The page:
Volume matters

Returning home after hip fracture

Pedro Gozalo, Natalie E. Leland, Thomas J. Christian, Vincent Mor, Joan Teno

Research output: Contribution to journalArticle

27 Citations (Scopus)

Abstract

Objectives To examine the effect of the relationship between volume (number of hip fracture admissions during the 12 months before participant's fracture) and other facility characteristics on outcomes. Design Prospective observational study. Setting U.S. skilled nursing facilities (SNFs) admitting individuals discharged from the hospital after treatment for hip fracture between 2000 and 2007 (N = 15,439). Participants Community-dwelling fee-for-service Medi-care beneficiaries aged 75 and older admitted to U.S. hospitals for their first hip fracture and discharged to a SNF for postacute care from 2000 to 2007 (N = 512,967). Measurements Successful discharge from SNF to community, defined as returning to the community within 30 days of hospital discharge to the SNF and remaining in the community without being institutionalized for at least 30 days, was examined using Medicare administrative data, propensity score matching, and instrumental variables. Results The overall rate of successful discharge to the community was 31%. Of the 15,439 facilities, the facility interquartile range varied from 0% (25th percentile) to 42% (75th percentile). An important determinant of variation in discharge rate was SNF volume of hip fracture admissions. Unadjusted successful discharge from SNF to community was 43.7% in high-volume facilities (>24 admissions/year), versus 18.8% in low-volume facilities (1-6 admissions/year). This facility volume effect persisted after adjusting for participant and facility characteristics associated with outcomes (e.g., adjusted odds ratio = 2.06, 95% confidence interval = 1.91-2.21 for volume of 25 vs 3 admissions per year). Conclusion In community-dwelling persons with their first hip fracture, successful return to the community varies substantially according to SNF provider volume and staffing characteristics.

Original languageEnglish (US)
Pages (from-to)2043-2051
Number of pages9
JournalJournal of the American Geriatrics Society
Volume63
Issue number10
DOIs
StatePublished - Oct 1 2015
Externally publishedYes

Fingerprint

Skilled Nursing Facilities
Hip Fractures
Independent Living
Subacute Care
Fee-for-Service Plans
Propensity Score
Medicare
Observational Studies
Odds Ratio
Prospective Studies
Confidence Intervals

Keywords

  • hip fracture
  • postacute care
  • skilled nursing facility
  • volume effect

ASJC Scopus subject areas

  • Geriatrics and Gerontology

Cite this

Volume matters : Returning home after hip fracture. / Gozalo, Pedro; Leland, Natalie E.; Christian, Thomas J.; Mor, Vincent; Teno, Joan.

In: Journal of the American Geriatrics Society, Vol. 63, No. 10, 01.10.2015, p. 2043-2051.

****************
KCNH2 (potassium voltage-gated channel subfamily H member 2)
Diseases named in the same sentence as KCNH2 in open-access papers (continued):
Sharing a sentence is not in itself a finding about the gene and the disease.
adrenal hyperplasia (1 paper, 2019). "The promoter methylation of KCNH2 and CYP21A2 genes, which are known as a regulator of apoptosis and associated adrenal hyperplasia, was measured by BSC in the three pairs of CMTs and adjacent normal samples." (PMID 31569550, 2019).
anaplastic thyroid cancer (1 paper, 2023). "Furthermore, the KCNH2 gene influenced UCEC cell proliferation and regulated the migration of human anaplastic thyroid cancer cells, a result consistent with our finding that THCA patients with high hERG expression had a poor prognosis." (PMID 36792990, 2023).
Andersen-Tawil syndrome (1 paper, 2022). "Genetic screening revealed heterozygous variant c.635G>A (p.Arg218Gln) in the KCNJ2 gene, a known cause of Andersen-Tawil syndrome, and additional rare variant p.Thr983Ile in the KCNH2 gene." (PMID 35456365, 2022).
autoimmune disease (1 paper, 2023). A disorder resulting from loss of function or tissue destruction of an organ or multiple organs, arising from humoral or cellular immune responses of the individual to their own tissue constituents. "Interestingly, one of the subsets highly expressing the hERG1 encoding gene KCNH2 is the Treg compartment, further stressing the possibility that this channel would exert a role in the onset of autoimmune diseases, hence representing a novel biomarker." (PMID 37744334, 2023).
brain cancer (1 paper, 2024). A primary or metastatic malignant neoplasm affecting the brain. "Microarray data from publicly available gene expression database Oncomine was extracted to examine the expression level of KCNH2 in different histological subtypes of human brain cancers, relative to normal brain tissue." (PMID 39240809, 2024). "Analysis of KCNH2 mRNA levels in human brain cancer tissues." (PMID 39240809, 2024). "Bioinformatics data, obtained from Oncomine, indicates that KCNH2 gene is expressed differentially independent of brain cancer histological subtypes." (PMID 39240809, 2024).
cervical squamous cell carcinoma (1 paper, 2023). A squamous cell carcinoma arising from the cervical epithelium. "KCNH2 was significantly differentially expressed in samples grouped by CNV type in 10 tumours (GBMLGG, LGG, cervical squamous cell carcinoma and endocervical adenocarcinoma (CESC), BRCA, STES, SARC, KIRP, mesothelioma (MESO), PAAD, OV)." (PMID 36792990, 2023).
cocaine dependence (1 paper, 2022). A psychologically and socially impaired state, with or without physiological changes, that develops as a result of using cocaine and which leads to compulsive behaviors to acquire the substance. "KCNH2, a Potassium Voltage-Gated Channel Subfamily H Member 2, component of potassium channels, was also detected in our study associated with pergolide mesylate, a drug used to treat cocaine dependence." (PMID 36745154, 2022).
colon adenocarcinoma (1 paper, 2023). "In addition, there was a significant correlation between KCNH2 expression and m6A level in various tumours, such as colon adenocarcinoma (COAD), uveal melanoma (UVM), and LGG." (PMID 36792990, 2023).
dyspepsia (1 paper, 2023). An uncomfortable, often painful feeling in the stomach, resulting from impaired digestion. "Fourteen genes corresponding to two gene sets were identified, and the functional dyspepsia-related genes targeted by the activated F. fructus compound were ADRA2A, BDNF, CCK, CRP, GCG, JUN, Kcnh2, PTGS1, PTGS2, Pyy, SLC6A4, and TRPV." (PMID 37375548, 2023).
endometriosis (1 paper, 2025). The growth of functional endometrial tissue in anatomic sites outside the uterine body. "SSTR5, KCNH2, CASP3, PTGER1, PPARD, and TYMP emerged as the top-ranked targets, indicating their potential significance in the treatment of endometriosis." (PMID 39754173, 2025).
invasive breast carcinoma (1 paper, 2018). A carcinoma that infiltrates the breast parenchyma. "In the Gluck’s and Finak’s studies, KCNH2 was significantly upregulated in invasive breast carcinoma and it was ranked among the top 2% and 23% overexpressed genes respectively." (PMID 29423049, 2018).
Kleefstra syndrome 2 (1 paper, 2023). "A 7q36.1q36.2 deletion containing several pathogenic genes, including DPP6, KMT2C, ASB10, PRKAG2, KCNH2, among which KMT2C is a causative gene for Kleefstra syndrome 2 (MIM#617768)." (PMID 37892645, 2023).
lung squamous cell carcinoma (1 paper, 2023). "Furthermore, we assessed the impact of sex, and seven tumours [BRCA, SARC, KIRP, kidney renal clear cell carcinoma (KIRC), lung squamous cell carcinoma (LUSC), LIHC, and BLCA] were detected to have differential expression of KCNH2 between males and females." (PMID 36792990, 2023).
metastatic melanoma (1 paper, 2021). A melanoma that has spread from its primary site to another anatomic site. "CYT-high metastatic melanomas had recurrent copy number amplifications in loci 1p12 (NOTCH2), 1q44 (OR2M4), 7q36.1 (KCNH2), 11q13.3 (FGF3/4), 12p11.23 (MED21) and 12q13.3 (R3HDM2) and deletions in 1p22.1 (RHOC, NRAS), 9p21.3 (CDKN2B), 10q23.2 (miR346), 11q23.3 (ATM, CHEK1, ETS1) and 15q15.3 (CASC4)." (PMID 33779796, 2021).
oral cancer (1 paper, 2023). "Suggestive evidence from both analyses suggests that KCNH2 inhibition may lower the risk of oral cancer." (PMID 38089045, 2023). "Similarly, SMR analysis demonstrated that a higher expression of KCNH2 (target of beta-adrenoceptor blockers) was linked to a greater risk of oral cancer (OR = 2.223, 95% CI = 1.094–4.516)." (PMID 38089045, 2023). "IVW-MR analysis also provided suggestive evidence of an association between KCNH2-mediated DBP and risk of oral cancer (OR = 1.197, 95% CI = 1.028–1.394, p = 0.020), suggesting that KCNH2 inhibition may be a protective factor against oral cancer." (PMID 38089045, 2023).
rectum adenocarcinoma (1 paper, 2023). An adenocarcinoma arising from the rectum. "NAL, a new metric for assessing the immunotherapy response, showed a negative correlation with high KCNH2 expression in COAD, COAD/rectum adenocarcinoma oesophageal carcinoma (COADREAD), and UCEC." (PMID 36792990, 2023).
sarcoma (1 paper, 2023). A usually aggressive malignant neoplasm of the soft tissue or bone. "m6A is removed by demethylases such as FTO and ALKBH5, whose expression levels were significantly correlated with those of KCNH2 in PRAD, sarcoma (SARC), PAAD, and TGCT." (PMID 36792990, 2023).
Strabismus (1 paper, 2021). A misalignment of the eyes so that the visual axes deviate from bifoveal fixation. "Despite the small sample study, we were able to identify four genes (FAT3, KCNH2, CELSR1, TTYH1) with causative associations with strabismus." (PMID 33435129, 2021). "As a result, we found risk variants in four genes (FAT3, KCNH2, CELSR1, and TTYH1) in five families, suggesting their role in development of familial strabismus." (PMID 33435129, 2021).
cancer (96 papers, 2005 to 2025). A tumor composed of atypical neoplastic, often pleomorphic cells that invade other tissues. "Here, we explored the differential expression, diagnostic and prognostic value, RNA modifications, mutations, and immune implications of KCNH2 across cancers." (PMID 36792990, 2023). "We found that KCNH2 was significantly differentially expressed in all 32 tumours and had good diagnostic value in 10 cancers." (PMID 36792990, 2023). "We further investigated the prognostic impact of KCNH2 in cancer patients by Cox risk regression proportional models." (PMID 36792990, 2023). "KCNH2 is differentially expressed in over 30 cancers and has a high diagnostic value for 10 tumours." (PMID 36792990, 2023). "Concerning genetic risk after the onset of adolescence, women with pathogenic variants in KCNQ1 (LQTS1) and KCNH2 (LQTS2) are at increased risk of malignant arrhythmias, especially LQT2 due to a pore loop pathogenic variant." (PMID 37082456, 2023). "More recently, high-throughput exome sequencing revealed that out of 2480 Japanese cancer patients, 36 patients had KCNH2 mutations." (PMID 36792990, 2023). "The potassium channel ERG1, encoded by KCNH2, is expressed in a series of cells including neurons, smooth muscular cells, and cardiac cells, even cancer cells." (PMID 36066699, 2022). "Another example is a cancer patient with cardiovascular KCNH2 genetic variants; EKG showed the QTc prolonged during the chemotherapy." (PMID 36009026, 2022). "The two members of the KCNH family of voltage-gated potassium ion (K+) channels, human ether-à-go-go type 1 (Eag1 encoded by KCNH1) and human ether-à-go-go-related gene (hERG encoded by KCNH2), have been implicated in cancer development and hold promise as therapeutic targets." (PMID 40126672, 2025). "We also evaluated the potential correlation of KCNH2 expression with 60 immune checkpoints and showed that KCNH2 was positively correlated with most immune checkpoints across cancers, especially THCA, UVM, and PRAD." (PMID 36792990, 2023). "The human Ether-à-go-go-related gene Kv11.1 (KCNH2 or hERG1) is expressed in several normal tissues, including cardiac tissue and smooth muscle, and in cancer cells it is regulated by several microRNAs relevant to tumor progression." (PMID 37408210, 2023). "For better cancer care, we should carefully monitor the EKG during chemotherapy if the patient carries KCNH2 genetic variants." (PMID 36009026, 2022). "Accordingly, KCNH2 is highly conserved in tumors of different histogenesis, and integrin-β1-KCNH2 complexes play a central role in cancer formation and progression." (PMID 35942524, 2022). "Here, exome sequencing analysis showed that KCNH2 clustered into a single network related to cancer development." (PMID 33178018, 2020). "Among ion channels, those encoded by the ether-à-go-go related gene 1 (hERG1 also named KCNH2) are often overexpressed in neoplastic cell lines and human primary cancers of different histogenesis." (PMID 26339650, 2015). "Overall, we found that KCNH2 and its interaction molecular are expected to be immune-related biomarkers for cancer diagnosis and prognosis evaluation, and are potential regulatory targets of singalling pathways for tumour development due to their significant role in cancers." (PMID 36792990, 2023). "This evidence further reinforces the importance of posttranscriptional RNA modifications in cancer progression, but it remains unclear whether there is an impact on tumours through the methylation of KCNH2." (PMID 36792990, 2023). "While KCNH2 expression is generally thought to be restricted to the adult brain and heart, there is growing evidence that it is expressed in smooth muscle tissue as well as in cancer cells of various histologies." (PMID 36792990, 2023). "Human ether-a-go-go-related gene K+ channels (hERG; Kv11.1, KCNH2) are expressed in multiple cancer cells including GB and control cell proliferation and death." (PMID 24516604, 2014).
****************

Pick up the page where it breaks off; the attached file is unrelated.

Research output: Contribution to journalArticle

Gozalo, Pedro ; Leland, Natalie E. ; Christian, Thomas J. ; Mor, Vincent ; Teno, Joan. / Volume matters : Returning home after hip fracture. In: Journal of the American Geriatrics Society. 2015 ; Vol. 63, No. 10. pp. 2043-2051.
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abstract = "Objectives To examine the effect of the relationship between volume (number of hip fracture admissions during the 12 months before participant's fracture) and other facility characteristics on outcomes. Design Prospective observational study. Setting U.S. skilled nursing facilities (SNFs) admitting individuals discharged from the hospital after treatment for hip fracture between 2000 and 2007 (N = 15,439). Participants Community-dwelling fee-for-service Medi-care beneficiaries aged 75 and older admitted to U.S. hospitals for their first hip fracture and discharged to a SNF for postacute care from 2000 to 2007 (N = 512,967). Measurements Successful discharge from SNF to community, defined as returning to the community within 30 days of hospital discharge to the SNF and remaining in the community without being institutionalized for at least 30 days, was examined using Medicare administrative data, propensity score matching, and instrumental variables. Results The overall rate of successful discharge to the community was 31{\%}. Of the 15,439 facilities, the facility interquartile range varied from 0{\%} (25th percentile) to 42{\%} (75th percentile). An important determinant of variation in discharge rate was SNF volume of hip fracture admissions. Unadjusted successful discharge from SNF to community was 43.7{\%} in high-volume facilities (>24 admissions/year), versus 18.8{\%} in low-volume facilities (1-6 admissions/year). This facility volume effect persisted after adjusting for participant and facility characteristics associated with outcomes (e.g., adjusted odds ratio = 2.06, 95{\%} confidence interval = 1.91-2.21 for volume of 25 vs 3 admissions per year). Conclusion In community-dwelling persons with their first hip fracture, successful return to the community varies substantially according to SNF provider volume and staffing characteristics.",
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